Oracle CEO Larry Ellison Buys a Hawaiian Island
We’ve all dreamed of being rich enough to buy an island in paradise, but Oracle CEO Larry Ellison is pushing wishful thinking aside and making it happen for himself.
Ellison—the third richest person in America and the sixth richest in the world—is currently closing in on a purchase of 98 percent of Hawaii’s Lanai resort island.
That 98 percent deal includes 88,000 acres of land, two resorts, two golf courses, a stable and several residential and commercial buildings.
The exact price tag is being kept a secret, but local Hawaiian news outlets have said the asking price is $500 million to $600 million—a mere chunk of Ellison’s $36 billion fortune. Oh yeah, and according to the application, he’s going to pay cash.
Ellison’s investment is expected to boost Lanai’s tourism sector while increasing jobs and economic stimulus.
“The buyer anticipates making substantial investments in Lanai and is looking forward to partnering with the people of Lanai to chart the island’s future,” the purchase application read.
“It is my understanding that Mr. Ellison has had a long standing interest in Lanai,” said Hawaiian Governor Neil Abercrombie in an announcement about Ellison’s purchase. “His passion for nature, particularly the ocean, is well-known, specifically in the realm of America’s Cup sailing.”
Lanai is known as Hawaii’s “Pineapple Island” and was once owned by the founder of Dole Food Company. The island’s most recent owner is 89-year-old billionaire David Murdock, who acquired it when he bought Dole owner Castle & Cook, the firm that obtained ownership of Lanai when it acquired Dole. Murdock says that he will still keep a home there.
How innovation is transforming government
According to Washington Technology’s Top 100 list, Leidos is the largest IT provider to the government. But as Lieutenant General William J. Bender explains, “that barely scratches the surface” of the company’s portfolio and drive for innovation.
Bender, who spent three and a half decades in the military, including a stint as the U.S. Air Force’s Chief Information Officer (CIO), has seen action in the field and in technology during that time, and it runs in the family. Bender’s son is an F-16 instructor pilot. So it stands to reason Bender Senior intends to ensure a thriving technological base for the U.S. Air Force. “What we’re really doing here is transforming the federal government from the industrial age into the information age and doing it hand-in-hand with industry,” he says.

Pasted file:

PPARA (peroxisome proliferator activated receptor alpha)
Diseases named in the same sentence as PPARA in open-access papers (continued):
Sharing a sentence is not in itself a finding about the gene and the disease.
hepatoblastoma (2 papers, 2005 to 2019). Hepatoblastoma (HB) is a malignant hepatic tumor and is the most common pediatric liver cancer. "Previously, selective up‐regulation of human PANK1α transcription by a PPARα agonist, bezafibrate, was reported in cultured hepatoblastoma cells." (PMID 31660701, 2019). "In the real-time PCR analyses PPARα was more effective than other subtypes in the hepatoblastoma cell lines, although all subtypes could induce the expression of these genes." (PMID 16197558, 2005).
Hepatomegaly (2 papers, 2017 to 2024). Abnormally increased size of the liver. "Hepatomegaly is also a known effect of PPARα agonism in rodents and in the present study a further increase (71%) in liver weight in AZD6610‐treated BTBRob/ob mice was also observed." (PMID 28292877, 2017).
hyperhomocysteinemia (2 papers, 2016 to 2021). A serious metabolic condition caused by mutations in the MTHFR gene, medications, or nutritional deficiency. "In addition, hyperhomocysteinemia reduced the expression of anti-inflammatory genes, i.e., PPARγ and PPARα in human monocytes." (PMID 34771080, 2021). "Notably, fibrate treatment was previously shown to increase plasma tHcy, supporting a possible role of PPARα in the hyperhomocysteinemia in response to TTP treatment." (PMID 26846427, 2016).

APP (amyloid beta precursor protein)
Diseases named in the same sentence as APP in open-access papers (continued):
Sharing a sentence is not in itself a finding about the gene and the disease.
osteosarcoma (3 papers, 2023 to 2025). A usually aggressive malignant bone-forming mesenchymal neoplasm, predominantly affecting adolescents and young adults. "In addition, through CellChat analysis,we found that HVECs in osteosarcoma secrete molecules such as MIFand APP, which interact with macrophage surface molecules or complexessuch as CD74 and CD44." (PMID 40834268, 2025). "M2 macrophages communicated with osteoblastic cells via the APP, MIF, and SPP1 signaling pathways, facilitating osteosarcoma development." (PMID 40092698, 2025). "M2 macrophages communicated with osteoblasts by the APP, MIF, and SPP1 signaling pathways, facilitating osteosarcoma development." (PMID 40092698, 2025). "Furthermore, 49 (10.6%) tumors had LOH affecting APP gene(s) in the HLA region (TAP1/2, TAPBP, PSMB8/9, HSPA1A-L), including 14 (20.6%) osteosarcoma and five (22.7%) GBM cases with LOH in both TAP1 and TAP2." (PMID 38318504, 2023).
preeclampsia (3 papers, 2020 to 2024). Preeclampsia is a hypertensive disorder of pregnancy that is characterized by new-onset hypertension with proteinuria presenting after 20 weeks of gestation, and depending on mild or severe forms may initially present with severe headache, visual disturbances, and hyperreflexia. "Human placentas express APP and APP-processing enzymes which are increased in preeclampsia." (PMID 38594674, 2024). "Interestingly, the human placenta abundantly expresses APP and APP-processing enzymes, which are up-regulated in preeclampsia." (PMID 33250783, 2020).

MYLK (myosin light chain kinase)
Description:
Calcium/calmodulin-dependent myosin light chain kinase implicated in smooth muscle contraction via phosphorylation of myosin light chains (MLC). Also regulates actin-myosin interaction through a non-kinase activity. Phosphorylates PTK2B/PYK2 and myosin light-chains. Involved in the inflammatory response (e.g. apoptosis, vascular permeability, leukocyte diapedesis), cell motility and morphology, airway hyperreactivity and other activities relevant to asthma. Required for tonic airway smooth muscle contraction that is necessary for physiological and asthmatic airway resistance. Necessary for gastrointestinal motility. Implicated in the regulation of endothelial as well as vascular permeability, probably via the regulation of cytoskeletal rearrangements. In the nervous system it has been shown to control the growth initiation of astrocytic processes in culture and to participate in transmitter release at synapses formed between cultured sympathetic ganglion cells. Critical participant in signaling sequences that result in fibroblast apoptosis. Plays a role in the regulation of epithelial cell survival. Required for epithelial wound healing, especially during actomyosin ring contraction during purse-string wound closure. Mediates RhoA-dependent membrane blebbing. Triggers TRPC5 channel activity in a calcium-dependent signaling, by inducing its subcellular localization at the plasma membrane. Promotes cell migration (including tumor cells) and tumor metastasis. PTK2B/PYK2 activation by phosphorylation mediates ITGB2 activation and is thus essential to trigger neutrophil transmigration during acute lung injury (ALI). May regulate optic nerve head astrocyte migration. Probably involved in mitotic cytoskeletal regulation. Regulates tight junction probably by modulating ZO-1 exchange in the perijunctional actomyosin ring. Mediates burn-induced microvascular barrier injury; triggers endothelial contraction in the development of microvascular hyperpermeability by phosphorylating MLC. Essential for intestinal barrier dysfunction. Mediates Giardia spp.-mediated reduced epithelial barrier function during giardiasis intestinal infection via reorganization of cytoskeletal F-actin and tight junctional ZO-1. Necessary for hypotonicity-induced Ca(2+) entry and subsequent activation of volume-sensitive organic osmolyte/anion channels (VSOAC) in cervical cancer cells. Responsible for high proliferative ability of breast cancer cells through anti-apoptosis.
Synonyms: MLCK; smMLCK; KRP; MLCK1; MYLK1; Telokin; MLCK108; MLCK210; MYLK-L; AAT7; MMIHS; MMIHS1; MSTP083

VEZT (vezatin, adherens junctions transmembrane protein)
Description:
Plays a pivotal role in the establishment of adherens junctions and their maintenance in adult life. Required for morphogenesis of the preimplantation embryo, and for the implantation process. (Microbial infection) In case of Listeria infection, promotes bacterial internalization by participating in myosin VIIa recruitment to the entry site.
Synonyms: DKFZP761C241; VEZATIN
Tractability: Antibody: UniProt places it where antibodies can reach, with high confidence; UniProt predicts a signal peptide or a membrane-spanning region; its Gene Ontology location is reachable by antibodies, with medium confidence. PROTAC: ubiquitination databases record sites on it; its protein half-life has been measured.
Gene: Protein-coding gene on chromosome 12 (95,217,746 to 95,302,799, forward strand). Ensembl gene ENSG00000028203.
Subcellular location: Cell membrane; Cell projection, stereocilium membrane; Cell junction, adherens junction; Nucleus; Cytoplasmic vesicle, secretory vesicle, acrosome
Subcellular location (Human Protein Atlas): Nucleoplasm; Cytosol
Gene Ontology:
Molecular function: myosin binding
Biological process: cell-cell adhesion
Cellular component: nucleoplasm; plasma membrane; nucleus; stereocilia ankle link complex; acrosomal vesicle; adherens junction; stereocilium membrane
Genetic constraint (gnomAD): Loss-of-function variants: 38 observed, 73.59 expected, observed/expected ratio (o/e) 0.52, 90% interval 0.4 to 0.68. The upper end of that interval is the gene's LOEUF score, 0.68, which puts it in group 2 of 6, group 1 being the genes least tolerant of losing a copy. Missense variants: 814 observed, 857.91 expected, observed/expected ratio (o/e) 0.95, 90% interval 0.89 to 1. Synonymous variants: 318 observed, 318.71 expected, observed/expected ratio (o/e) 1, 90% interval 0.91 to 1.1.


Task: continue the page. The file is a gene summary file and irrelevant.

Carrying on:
The significant changes that have taken place in the wider technology world are precisely the capabilities Leidos is trying to pilot the U.S. Air Force through. It boils down to developing cyberspace as a new domain of battle, globally connected and constantly challenged by the threat of cybersecurity attacks.
“We recognize the importance of the U.S. Air Force’s missions,” says Bender, “and making sure they achieve those missions. We sit side-by-side with the air combat command, intelligence surveillance, and reconnaissance infrastructure across the Air Force. There are multiple large programs where the Air Force is partnering with Leidos to ensure their mission is successfully accomplished 24/7/365. In this company, we’re all in on making sure there’s no drop in capability.”
That partnership relies on a shared understanding of delivering successful national security outcomes, really understanding the mission at hand, and Leidos’ long-standing relationship of over 50 years with the federal government.
To look at where technology is going, Bender thinks it is important to look back at the last 10 to 15 years. “What we’ve seen is a complete shift in how technology gets developed,” he says. “It used to be that the government invested aggressively in research and development, and some of those technologies, once they were launched in a military context, would find their way into the commercial space. That has shifted almost a hundred percent now, where the bulk of the research and development dollars and the development of tech-explicit technologies takes place in the commercial sector.”
“There’s a long-standing desire to adopt commercial technology into defense applications, but it’s had a hard time crossing the ‘valley of death’ [government slang for commercial technologies and partnerships that fail to effectively transition into government missions]. Increasingly we’re able to do that. We need to look at open architectures and open systems for a true plug-and-play capability. Instead of buying it now and trying to guess what it’s going to be used for 12 years from now, it should be evolving iteratively.”